Today, the full Assembly is scheduled to vote on a measure that would require employer notification when relocating call center services to a foreign country, and would bar employers who move these type of operations from benefiting from financial resources from the state.

The bill sponsored by Assembly members Connie Wagner and Tim Eustace would require any employer that relocates a call center (or transfers one or more facilities or operating units comprising at least 30 percent of a call center's total operating volume of telephone calls or emails or other electronic communications when measured against the previous 12 month average volume of those operations) from the state to one or more foreign countries to notify the commissioner of labor and workforce development at least 120 days prior to the relocation or transfer of operations.

"Jobs are being lost and customer service jeopardized as companies move their call centers overseas," says Wagner. "Companies have a right to invest elsewhere if it benefits their bottom line, but they should not be able to benefit from financial resources from the state when they do. That help should be limited to those who contribute to our economy. You can't have your cake and eat it too."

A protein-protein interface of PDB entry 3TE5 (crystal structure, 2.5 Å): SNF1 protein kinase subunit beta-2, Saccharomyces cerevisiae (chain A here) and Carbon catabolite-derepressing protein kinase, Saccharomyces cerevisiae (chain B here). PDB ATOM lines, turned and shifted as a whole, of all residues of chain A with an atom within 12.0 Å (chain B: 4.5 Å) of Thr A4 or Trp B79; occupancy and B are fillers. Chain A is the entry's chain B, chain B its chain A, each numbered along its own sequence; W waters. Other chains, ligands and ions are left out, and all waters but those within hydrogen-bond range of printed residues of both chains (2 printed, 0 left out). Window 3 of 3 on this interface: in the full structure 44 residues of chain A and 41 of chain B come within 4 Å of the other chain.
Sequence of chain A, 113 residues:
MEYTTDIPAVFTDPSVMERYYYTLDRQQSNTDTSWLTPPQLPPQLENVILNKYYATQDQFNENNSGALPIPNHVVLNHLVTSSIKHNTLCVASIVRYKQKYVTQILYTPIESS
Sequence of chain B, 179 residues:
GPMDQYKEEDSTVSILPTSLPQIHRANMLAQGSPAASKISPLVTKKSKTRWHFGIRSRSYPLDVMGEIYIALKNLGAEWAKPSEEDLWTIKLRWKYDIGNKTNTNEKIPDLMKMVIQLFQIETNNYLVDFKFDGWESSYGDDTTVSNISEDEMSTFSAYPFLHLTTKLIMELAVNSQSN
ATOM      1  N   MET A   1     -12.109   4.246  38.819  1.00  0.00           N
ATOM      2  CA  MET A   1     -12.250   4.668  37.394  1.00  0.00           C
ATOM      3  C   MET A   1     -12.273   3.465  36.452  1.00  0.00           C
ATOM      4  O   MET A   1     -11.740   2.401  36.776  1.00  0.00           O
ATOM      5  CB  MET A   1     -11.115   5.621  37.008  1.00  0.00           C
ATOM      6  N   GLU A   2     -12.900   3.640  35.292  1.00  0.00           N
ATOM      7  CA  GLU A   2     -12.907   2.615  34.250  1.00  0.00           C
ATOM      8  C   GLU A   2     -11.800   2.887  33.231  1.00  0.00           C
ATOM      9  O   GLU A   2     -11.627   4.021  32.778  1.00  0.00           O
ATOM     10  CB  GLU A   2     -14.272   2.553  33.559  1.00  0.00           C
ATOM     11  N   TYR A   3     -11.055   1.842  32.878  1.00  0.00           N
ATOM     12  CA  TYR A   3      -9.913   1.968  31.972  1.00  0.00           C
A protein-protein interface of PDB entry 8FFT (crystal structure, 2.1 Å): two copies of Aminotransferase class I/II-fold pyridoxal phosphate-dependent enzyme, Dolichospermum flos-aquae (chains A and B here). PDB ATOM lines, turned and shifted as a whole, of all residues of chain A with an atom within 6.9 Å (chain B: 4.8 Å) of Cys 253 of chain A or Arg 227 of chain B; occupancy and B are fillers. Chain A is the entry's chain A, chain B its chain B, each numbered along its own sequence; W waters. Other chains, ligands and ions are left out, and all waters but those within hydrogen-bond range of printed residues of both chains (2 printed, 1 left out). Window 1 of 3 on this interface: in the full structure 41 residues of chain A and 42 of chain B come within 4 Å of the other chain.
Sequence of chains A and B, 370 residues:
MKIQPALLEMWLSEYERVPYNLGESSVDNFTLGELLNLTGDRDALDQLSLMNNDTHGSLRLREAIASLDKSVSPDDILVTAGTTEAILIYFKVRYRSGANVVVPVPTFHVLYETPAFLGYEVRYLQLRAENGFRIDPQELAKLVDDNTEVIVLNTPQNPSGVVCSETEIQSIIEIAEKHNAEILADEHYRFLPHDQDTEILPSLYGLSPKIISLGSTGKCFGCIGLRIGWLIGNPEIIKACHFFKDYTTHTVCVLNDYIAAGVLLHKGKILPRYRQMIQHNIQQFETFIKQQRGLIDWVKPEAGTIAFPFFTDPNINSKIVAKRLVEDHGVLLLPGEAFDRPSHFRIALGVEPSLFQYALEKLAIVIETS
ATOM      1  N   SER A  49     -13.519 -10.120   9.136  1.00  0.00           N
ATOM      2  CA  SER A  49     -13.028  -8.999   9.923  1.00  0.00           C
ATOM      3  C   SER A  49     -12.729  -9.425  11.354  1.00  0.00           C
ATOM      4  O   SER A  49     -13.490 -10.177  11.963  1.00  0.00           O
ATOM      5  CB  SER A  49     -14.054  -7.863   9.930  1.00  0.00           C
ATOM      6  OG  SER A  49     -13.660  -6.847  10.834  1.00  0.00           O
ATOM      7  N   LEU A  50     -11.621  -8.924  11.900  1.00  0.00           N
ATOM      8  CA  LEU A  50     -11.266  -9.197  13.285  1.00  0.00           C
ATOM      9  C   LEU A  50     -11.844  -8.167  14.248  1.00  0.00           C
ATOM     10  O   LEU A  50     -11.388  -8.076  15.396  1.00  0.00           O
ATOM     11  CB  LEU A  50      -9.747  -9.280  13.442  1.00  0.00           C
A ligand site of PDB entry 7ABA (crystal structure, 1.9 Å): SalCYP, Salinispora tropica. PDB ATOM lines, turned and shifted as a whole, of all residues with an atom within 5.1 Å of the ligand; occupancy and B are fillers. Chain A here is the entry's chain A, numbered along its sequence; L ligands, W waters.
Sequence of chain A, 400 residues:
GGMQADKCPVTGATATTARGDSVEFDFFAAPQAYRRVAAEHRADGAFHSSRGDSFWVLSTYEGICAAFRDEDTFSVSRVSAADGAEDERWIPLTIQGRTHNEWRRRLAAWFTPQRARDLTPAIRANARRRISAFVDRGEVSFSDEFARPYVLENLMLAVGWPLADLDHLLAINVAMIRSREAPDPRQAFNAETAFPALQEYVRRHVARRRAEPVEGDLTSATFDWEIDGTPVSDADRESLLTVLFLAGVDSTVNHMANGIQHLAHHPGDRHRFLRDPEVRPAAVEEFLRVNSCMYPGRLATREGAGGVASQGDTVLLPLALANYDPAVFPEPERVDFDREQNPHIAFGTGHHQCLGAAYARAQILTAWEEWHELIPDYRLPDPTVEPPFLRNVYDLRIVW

The legislation would require the labor commissioner to compile and maintain a list of all employers that provide the notification required by the bill and any employer that is added to the list would be ineligible to receive any direct or indirect State grant, guaranteed loan, tax benefit, and any other financial support for the three years following the date upon which the employer is added to the list.

Eustace explains, "This bill is intended to protect New Jersey jobs and ensure New Jersey taxpayers aren't providing their hard-earned tax dollars in the form of grants, incentives, or loan guarantees to companies that are taking money out of our state economy, not to mention compromising customer service for our residents, by sending their call center jobs overseas."

Under the bill, any employer in violation of the notification requirement would be subject to a civil penalty in an amount not to exceed $10,000 for each day the notification is not made.

"New Jersey has an unemployment rate above 9%," says Seth Hahn, political and legislative director with the Communications Workers of America. "Hundreds of thousands are looking for work, and yet we are allowing companies who do business with the state of New Jersey and who take hundreds of millions of dollars from New Jersey taxpayers to ship jobs overseas that American workers are ready, willing and able to do."